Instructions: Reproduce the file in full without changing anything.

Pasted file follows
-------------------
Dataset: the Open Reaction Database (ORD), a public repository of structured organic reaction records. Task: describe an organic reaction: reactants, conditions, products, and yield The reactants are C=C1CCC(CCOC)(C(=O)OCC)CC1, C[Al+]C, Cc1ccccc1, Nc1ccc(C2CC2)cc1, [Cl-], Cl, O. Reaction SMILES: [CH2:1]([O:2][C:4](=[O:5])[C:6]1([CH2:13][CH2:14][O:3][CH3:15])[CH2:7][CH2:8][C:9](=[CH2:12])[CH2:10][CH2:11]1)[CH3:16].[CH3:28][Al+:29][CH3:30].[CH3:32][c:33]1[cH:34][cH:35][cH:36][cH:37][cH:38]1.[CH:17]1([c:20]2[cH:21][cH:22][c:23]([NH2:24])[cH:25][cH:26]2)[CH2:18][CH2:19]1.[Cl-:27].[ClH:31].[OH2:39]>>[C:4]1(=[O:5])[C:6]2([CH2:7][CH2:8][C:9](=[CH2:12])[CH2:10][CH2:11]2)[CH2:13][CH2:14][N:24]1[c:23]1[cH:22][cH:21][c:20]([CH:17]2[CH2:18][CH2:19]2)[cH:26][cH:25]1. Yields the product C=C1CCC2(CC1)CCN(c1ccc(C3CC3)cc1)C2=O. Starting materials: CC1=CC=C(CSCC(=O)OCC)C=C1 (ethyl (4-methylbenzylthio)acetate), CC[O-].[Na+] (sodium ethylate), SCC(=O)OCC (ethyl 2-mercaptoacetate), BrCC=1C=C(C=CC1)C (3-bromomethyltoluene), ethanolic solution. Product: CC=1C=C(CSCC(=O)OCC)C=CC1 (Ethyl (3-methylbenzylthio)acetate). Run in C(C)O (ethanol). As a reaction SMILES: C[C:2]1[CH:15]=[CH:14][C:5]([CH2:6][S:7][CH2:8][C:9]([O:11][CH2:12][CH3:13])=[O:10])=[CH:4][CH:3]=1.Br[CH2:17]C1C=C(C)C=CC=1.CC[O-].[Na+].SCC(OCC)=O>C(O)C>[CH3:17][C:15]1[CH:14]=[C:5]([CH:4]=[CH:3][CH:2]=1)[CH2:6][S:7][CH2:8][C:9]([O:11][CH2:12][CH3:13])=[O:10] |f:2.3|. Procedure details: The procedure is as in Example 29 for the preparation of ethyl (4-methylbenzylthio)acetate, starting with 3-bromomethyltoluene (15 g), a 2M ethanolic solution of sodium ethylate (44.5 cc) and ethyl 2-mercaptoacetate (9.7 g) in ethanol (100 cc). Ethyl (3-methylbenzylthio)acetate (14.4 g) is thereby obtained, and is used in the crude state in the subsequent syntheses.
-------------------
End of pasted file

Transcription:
Dataset: the Open Reaction Database (ORD), a public repository of structured organic reaction records. Task: describe an organic reaction: reactants, conditions, products, and yield The reactants are C=C1CCC(CCOC)(C(=O)OCC)CC1, C[Al+]C, Cc1ccccc1, Nc1ccc(C2CC2)cc1, [Cl-], Cl, O. Reaction SMILES: [CH2:1]([O:2][C:4](=[O:5])[C:6]1([CH2:13][CH2:14][O:3][CH3:15])[CH2:7][CH2:8][C:9](=[CH2:12])[CH2:10][CH2:11]1)[CH3:16].[CH3:28][Al+:29][CH3:30].[CH3:32][c:33]1[cH:34][cH:35][cH:36][cH:37][cH:38]1.[CH:17]1([c:20]2[cH:21][cH:22][c:23]([NH2:24])[cH:25][cH:26]2)[CH2:18][CH2:19]1.[Cl-:27].[ClH:31].[OH2:39]>>[C:4]1(=[O:5])[C:6]2([CH2:7][CH2:8][C:9](=[CH2:12])[CH2:10][CH2:11]2)[CH2:13][CH2:14][N:24]1[c:23]1[cH:22][cH:21][c:20]([CH:17]2[CH2:18][CH2:19]2)[cH:26][cH:25]1. Yields the product C=C1CCC2(CC1)CCN(c1ccc(C3CC3)cc1)C2=O. Starting materials: CC1=CC=C(CSCC(=O)OCC)C=C1 (ethyl (4-methylbenzylthio)acetate), CC[O-].[Na+] (sodium ethylate), SCC(=O)OCC (ethyl 2-mercaptoacetate), BrCC=1C=C(C=CC1)C (3-bromomethyltoluene), ethanolic solution. Product: CC=1C=C(CSCC(=O)OCC)C=CC1 (Ethyl (3-methylbenzylthio)acetate). Run in C(C)O (ethanol). As a reaction SMILES: C[C:2]1[CH:15]=[CH:14][C:5]([CH2:6][S:7][CH2:8][C:9]([O:11][CH2:12][CH3:13])=[O:10])=[CH:4][CH:3]=1.Br[CH2:17]C1C=C(C)C=CC=1.CC[O-].[Na+].SCC(OCC)=O>C(O)C>[CH3:17][C:15]1[CH:14]=[C:5]([CH:4]=[CH:3][CH:2]=1)[CH2:6][S:7][CH2:8][C:9]([O:11][CH2:12][CH3:13])=[O:10] |f:2.3|. Procedure details: The procedure is as in Example 29 for the preparation of ethyl (4-methylbenzylthio)acetate, starting with 3-bromomethyltoluene (15 g), a 2M ethanolic solution of sodium ethylate (44.5 cc) and ethyl 2-mercaptoacetate (9.7 g) in ethanol (100 cc). Ethyl (3-methylbenzylthio)acetate (14.4 g) is thereby obtained, and is used in the crude state in the subsequent syntheses.